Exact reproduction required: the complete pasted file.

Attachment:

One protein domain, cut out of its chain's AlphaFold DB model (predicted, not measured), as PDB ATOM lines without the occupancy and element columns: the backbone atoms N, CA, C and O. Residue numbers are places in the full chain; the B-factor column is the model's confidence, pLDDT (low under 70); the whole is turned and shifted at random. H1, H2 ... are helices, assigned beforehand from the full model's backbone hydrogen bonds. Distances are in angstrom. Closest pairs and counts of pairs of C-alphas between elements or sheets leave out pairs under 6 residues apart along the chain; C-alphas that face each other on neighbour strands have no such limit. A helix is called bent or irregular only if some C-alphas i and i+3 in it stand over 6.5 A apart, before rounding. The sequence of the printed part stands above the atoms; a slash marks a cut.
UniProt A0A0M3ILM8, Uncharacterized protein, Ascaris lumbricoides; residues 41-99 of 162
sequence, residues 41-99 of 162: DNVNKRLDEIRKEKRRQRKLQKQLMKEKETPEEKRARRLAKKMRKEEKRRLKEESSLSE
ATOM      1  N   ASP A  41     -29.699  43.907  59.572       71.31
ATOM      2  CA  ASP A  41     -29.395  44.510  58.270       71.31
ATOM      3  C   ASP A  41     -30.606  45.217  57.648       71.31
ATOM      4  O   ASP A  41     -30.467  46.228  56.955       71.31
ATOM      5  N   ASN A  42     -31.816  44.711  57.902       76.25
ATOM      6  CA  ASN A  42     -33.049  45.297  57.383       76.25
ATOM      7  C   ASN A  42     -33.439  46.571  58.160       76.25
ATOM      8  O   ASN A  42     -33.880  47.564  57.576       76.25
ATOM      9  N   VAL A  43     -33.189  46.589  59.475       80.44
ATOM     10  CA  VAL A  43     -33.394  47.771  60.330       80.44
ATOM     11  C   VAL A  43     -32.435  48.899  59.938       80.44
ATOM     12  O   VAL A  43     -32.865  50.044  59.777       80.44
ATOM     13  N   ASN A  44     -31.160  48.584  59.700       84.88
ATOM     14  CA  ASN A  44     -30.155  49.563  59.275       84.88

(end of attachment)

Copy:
One protein domain, cut out of its chain's AlphaFold DB model (predicted, not measured), as PDB ATOM lines without the occupancy and element columns: the backbone atoms N, CA, C and O. Residue numbers are places in the full chain; the B-factor column is the model's confidence, pLDDT (low under 70); the whole is turned and shifted at random. H1, H2 ... are helices, assigned beforehand from the full model's backbone hydrogen bonds. Distances are in angstrom. Closest pairs and counts of pairs of C-alphas between elements or sheets leave out pairs under 6 residues apart along the chain; C-alphas that face each other on neighbour strands have no such limit. A helix is called bent or irregular only if some C-alphas i and i+3 in it stand over 6.5 A apart, before rounding. The sequence of the printed part stands above the atoms; a slash marks a cut.
UniProt A0A0M3ILM8, Uncharacterized protein, Ascaris lumbricoides; residues 41-99 of 162
sequence, residues 41-99 of 162: DNVNKRLDEIRKEKRRQRKLQKQLMKEKETPEEKRARRLAKKMRKEEKRRLKEESSLSE
ATOM      1  N   ASP A  41     -29.699  43.907  59.572       71.31
ATOM      2  CA  ASP A  41     -29.395  44.510  58.270       71.31
ATOM      3  C   ASP A  41     -30.606  45.217  57.648       71.31
ATOM      4  O   ASP A  41     -30.467  46.228  56.955       71.31
ATOM      5  N   ASN A  42     -31.816  44.711  57.902       76.25
ATOM      6  CA  ASN A  42     -33.049  45.297  57.383       76.25
ATOM      7  C   ASN A  42     -33.439  46.571  58.160       76.25
ATOM      8  O   ASN A  42     -33.880  47.564  57.576       76.25
ATOM      9  N   VAL A  43     -33.189  46.589  59.475       80.44
ATOM     10  CA  VAL A  43     -33.394  47.771  60.330       80.44
ATOM     11  C   VAL A  43     -32.435  48.899  59.938       80.44
ATOM     12  O   VAL A  43     -32.865  50.044  59.777       80.44
ATOM     13  N   ASN A  44     -31.160  48.584  59.700       84.88
ATOM     14  CA  ASN A  44     -30.155  49.563  59.275       84.88